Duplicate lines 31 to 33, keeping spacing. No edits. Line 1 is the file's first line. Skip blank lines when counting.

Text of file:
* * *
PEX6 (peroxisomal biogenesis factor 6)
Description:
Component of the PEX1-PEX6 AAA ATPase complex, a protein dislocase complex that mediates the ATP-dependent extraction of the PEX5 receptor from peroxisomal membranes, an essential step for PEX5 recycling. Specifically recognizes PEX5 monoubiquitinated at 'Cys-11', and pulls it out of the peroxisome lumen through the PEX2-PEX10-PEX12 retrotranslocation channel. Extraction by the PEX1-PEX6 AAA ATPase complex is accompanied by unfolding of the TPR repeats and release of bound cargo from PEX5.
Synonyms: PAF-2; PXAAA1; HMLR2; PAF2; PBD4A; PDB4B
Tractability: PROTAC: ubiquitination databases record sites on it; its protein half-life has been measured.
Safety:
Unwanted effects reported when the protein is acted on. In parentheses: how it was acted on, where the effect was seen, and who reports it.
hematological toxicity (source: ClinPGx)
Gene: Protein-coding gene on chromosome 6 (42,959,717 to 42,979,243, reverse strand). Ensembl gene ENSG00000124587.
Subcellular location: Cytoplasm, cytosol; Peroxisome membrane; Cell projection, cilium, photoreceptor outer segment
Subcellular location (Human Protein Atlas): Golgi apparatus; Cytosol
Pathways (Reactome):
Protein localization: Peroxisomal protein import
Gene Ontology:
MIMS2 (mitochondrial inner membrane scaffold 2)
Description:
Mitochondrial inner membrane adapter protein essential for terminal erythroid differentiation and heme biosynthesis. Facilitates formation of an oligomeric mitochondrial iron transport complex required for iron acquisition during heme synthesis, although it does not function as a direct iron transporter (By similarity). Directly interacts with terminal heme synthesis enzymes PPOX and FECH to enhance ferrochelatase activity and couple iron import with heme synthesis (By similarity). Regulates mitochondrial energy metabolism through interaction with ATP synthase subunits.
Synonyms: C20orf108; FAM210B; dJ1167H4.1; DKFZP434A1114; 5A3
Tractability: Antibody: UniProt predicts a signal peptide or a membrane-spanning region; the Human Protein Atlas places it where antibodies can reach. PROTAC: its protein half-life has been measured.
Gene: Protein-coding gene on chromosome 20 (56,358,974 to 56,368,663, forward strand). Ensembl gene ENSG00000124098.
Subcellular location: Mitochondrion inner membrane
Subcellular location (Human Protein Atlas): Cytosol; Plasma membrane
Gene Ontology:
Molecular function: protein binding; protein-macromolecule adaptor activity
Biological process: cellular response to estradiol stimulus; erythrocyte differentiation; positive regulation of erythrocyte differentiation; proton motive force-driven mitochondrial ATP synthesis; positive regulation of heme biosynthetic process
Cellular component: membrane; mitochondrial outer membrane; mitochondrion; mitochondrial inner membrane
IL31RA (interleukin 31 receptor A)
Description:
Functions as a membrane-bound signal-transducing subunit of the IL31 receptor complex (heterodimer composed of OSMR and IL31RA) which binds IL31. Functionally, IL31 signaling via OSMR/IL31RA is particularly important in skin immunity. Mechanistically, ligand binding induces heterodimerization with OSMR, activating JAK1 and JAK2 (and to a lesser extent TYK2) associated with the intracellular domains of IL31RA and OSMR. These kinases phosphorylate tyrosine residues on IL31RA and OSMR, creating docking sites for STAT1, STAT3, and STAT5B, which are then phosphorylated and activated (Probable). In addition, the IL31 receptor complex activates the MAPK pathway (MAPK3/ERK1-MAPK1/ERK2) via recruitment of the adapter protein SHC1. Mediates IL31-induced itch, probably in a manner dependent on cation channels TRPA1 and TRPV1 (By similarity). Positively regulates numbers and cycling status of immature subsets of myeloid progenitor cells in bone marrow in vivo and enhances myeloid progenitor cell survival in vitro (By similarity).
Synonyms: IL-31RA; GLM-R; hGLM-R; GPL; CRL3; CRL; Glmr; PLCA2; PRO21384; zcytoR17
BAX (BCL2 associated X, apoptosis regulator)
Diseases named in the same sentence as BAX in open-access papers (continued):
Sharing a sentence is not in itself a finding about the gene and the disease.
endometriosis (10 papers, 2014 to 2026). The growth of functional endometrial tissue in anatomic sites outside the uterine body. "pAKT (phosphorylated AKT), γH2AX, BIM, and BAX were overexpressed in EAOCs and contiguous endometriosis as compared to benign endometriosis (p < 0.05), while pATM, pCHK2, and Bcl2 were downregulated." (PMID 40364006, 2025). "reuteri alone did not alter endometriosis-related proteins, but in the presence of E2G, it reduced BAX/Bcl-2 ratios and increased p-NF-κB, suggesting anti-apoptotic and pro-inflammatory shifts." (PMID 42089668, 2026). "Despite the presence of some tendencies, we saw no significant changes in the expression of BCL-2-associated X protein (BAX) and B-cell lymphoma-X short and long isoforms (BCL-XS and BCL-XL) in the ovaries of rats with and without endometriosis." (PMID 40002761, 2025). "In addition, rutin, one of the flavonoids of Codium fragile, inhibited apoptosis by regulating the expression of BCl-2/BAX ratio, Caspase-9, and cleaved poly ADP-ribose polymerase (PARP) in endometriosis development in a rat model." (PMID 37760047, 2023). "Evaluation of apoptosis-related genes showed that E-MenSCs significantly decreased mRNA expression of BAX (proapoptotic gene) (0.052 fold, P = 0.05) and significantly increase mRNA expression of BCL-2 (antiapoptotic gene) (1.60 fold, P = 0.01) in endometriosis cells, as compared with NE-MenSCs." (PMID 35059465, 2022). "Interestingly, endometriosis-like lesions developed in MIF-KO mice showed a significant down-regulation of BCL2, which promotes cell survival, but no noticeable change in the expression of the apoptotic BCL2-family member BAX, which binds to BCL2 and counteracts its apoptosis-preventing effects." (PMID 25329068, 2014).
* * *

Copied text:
BAX (BCL2 associated X, apoptosis regulator)
Diseases named in the same sentence as BAX in open-access papers (continued):
Sharing a sentence is not in itself a finding about the gene and the disease.